Exhuming the Signage of the Long Lost ‘Garden Cafeteria’ on East Broadway

 

A version of this article originally appeared in Bowery Boogie.

Visitors to the Museum at Eldridge Street will be treated to an extra dose of neighborhood nostalgia, now that a massive sign from the beloved Garden Cafeteria has been installed on its walls.

 

The East Broadway restaurant was once a Lower East Side institution and for decades served as an intellectual hub for the area. From 1941 until the restaurant’s closing in 1983, the eye-catching sign served as an icon of the Rutgers Square community. After spending decades either covered up or in storage, the sign is once again on display to the public inside the landmark synagogue on Eldridge Street.

The metal sign once wrapped around Garden Cafeteria’s corner facade. When the Chinese restaurant Wing Shoon took over the storefront, they installed their own signage directly on top and the Garden Cafeteria sign was hidden and largely forgotten. (Wu’s Wanton King occupies the spot now.) The restaurant itself, however, was decidedly not. The Garden Cafe holds a special place in the mythology of the Lower East Side, perhaps most evidently in Isaac Bashevis Singer’s 1971 short story (published in The New Yorker) “The Cabalist of East Broadway.” Even decades after its closing, the eatery was considered emblematic of the social and intellectual life of the neighborhood – so much so that Amy Stein-Milford, Museum at Eldridge Street’s Deputy Director in the early aughts, conceived of an entire series of literary public programs entitled “The Garden Cafe Literary Series.” So when she received a tip in 2005 that the sign had been uncovered during a facade renovation, she leapt at a chance to go see it. She and a colleague, Hanna Griff-Sleven, were delighted to find this Lower East Side relic visible again. They were able to negotiate to save the massive artifact from the landfill.

Wu Wanton, in the former Garden Cafeteria location.

The ghost sign later became a part of the Museum’s growing collection of historic items – pieces found in the 1887 building during restoration or gifted to the Museum as increasing numbers of Jewish cultural sites disappeared from the changing neighborhood. The piece of the sign bearing the word “garden,” written vertically and originally meant for the corner of the facade, was displayed at each Garden Cafeteria Literary Series event at Eldridge Street. After that, the sign was loaned for several museum exhibitions, including one at the Yiddish Book Center and another about the Forward newspaper at the Museum of the City of New York. That iconic Yiddish-language daily operated just a few doors down from the corner restaurant.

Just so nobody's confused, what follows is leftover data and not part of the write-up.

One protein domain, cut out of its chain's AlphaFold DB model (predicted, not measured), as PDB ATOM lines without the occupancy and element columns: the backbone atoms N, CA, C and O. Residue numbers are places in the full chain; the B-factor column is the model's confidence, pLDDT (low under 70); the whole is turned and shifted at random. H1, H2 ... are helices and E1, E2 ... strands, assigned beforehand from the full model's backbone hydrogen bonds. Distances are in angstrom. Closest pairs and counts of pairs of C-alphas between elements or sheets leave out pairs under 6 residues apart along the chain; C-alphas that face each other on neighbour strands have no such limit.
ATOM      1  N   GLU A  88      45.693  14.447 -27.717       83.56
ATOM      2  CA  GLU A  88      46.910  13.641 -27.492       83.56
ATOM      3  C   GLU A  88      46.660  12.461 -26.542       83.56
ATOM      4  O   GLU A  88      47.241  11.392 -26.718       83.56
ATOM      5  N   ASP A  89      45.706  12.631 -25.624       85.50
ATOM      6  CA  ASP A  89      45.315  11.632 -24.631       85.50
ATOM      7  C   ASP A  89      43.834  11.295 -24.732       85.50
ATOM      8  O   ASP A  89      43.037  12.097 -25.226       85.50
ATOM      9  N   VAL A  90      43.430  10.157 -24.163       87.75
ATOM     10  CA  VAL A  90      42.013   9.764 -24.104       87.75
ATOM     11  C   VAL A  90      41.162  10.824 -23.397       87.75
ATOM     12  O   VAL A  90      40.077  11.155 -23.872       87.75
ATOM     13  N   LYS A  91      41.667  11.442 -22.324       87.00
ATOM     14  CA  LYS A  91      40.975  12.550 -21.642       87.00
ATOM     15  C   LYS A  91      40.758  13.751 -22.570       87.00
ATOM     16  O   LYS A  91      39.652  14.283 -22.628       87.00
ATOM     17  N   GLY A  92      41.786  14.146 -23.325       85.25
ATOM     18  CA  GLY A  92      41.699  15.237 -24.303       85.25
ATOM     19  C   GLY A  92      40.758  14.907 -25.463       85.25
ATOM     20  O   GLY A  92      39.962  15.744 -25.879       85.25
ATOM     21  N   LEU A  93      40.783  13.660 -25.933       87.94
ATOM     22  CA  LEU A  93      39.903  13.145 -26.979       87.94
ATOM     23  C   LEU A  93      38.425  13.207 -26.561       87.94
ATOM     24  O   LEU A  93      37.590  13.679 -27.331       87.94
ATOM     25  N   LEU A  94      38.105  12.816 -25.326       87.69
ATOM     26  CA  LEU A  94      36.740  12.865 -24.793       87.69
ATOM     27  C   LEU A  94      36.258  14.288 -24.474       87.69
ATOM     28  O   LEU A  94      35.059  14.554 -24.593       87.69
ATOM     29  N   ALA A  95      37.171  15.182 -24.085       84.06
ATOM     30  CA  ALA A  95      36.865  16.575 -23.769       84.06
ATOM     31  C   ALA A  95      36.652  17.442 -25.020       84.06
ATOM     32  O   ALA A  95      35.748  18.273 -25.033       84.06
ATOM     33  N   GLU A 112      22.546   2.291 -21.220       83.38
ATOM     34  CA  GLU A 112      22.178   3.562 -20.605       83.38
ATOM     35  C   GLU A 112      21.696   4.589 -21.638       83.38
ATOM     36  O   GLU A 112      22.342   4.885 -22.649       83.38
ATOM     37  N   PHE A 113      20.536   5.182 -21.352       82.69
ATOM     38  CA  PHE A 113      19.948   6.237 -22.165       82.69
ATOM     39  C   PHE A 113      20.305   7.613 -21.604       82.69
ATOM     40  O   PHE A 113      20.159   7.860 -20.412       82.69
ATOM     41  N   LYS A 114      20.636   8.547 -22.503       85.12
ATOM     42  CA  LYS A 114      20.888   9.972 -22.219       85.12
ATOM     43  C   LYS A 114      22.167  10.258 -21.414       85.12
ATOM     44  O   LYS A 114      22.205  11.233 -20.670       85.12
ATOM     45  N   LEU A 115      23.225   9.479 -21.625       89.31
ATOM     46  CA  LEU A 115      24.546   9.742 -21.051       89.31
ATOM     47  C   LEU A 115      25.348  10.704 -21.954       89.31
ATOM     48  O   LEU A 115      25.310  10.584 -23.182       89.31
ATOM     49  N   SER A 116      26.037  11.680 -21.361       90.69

Hoisting the reclaimed sign during the Museums Garden Cafe Literary Series.

In 2016, the Museum designed a small gallery space on the lower level of the building to complement its permanent exhibition space that had been installed two years earlier. It hosts rotating art exhibitions and it has been one of the most dynamic initiatives in the Museum’s long history. The eclectic exhibitions have covered everything from paper ephemera of Eastern European synagogues to large-scale sculptures by Kiki Smith (who also collaborated on a design for the Museum’s monumental stained glass window in 2010). In addition to the small gallery space, art exhibitions now often stretch throughout the whole building, with art lining the walls of the main sanctuary or even hanging from the ceiling of the women’s balcony.

The Museum’s next exhibition, which will open on October 23, is called Pressed: Images from the Jewish Daily Forward. It will focus on photographs and printing artifacts from the Forward newspaper and has been planned in collaboration with the iconic newspaper. This, and our expanding view of the Museum as art space has led to a very creative solution for displaying the iconic Garden Cafeteria sign. Although we did not have traditional wall space for such a large display, the sign has a new home on walls of a stairwell, where it can be viewed much closer than when it was on the facade of its former home! Already docents and visitors are excited about this new addition, trading stories about the neighborhood haunt and their favorite things to eat there.

The sign is weather-worn and clearly showing signs of age, but a major restoration is not planned. “We want to keep the patina,” says Museum Archivist and Exhibition Curator Nancy Johnson. Showing the effect of time has always been important to the Museum. The building’s extensive historic restoration was careful to be clear about items that were original and historic and those that had to be replaced or re-fabricated. And in certain areas, showing time’s influence was paramount – the pine floor boards of the main sanctuary, warped with deep grooves from decades of men praying, were left exactly as they are. These markers of time remain a treasured element of the historic space for many.

The Museum hopes that the Garden Cafeteria sign will be another such touchstone to a bygone time. Just like the iconic building itself, the historic sign is a tangible reminder that the Lower East Side has long been home to refugees, poets, thinkers – and new Americans forming cultures of their own.

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